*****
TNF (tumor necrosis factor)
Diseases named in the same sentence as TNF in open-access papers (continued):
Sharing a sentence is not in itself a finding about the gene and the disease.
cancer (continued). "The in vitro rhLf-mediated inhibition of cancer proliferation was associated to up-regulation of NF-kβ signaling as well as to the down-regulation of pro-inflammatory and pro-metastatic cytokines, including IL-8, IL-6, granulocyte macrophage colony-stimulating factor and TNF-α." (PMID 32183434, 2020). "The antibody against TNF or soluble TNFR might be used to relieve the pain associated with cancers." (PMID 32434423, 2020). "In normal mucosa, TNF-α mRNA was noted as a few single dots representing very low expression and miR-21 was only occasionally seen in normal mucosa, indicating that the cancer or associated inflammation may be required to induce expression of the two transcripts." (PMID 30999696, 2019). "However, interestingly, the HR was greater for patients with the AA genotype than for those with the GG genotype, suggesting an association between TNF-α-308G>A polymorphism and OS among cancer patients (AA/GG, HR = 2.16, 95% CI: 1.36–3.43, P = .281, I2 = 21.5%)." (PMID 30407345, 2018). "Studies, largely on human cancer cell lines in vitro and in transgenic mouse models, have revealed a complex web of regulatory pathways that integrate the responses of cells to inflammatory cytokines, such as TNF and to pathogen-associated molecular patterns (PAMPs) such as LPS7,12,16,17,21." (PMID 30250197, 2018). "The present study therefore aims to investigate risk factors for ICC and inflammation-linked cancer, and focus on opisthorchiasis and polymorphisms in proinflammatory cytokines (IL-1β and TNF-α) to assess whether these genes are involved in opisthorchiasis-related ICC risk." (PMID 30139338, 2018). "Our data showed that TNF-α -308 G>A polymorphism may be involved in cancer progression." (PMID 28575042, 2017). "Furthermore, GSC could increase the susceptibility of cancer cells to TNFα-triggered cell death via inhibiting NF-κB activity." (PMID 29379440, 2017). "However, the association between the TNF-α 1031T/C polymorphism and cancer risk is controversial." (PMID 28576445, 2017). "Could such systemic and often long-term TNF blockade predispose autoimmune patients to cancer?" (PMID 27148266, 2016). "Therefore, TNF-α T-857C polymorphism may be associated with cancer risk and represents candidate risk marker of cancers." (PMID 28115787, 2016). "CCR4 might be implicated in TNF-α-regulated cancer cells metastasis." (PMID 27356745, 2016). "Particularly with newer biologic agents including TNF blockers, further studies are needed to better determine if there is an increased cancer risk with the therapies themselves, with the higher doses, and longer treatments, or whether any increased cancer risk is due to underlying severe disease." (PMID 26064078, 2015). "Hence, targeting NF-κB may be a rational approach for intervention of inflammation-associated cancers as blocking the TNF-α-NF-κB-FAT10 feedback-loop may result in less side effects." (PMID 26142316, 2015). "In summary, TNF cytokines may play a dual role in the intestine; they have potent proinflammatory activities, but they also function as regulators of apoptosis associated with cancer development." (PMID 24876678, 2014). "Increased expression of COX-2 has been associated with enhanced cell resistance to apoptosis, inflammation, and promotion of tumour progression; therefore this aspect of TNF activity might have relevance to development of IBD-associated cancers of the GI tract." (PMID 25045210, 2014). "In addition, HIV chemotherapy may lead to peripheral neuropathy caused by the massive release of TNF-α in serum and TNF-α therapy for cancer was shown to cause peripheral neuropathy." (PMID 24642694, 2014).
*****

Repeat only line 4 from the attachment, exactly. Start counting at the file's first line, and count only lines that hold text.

cancer (continued). "The in vitro rhLf-mediated inhibition of cancer proliferation was associated to up-regulation of NF-kβ signaling as well as to the down-regulation of pro-inflammatory and pro-metastatic cytokines, including IL-8, IL-6, granulocyte macrophage colony-stimulating factor and TNF-α." (PMID 32183434, 2020). "The antibody against TNF or soluble TNFR might be used to relieve the pain associated with cancers." (PMID 32434423, 2020). "In normal mucosa, TNF-α mRNA was noted as a few single dots representing very low expression and miR-21 was only occasionally seen in normal mucosa, indicating that the cancer or associated inflammation may be required to induce expression of the two transcripts." (PMID 30999696, 2019). "However, interestingly, the HR was greater for patients with the AA genotype than for those with the GG genotype, suggesting an association between TNF-α-308G>A polymorphism and OS among cancer patients (AA/GG, HR = 2.16, 95% CI: 1.36–3.43, P = .281, I2 = 21.5%)." (PMID 30407345, 2018). "Studies, largely on human cancer cell lines in vitro and in transgenic mouse models, have revealed a complex web of regulatory pathways that integrate the responses of cells to inflammatory cytokines, such as TNF and to pathogen-associated molecular patterns (PAMPs) such as LPS7,12,16,17,21." (PMID 30250197, 2018). "The present study therefore aims to investigate risk factors for ICC and inflammation-linked cancer, and focus on opisthorchiasis and polymorphisms in proinflammatory cytokines (IL-1β and TNF-α) to assess whether these genes are involved in opisthorchiasis-related ICC risk." (PMID 30139338, 2018). "Our data showed that TNF-α -308 G>A polymorphism may be involved in cancer progression." (PMID 28575042, 2017). "Furthermore, GSC could increase the susceptibility of cancer cells to TNFα-triggered cell death via inhibiting NF-κB activity." (PMID 29379440, 2017). "However, the association between the TNF-α 1031T/C polymorphism and cancer risk is controversial." (PMID 28576445, 2017). "Could such systemic and often long-term TNF blockade predispose autoimmune patients to cancer?" (PMID 27148266, 2016). "Therefore, TNF-α T-857C polymorphism may be associated with cancer risk and represents candidate risk marker of cancers." (PMID 28115787, 2016). "CCR4 might be implicated in TNF-α-regulated cancer cells metastasis." (PMID 27356745, 2016). "Particularly with newer biologic agents including TNF blockers, further studies are needed to better determine if there is an increased cancer risk with the therapies themselves, with the higher doses, and longer treatments, or whether any increased cancer risk is due to underlying severe disease." (PMID 26064078, 2015). "Hence, targeting NF-κB may be a rational approach for intervention of inflammation-associated cancers as blocking the TNF-α-NF-κB-FAT10 feedback-loop may result in less side effects." (PMID 26142316, 2015). "In summary, TNF cytokines may play a dual role in the intestine; they have potent proinflammatory activities, but they also function as regulators of apoptosis associated with cancer development." (PMID 24876678, 2014). "Increased expression of COX-2 has been associated with enhanced cell resistance to apoptosis, inflammation, and promotion of tumour progression; therefore this aspect of TNF activity might have relevance to development of IBD-associated cancers of the GI tract." (PMID 25045210, 2014). "In addition, HIV chemotherapy may lead to peripheral neuropathy caused by the massive release of TNF-α in serum and TNF-α therapy for cancer was shown to cause peripheral neuropathy." (PMID 24642694, 2014).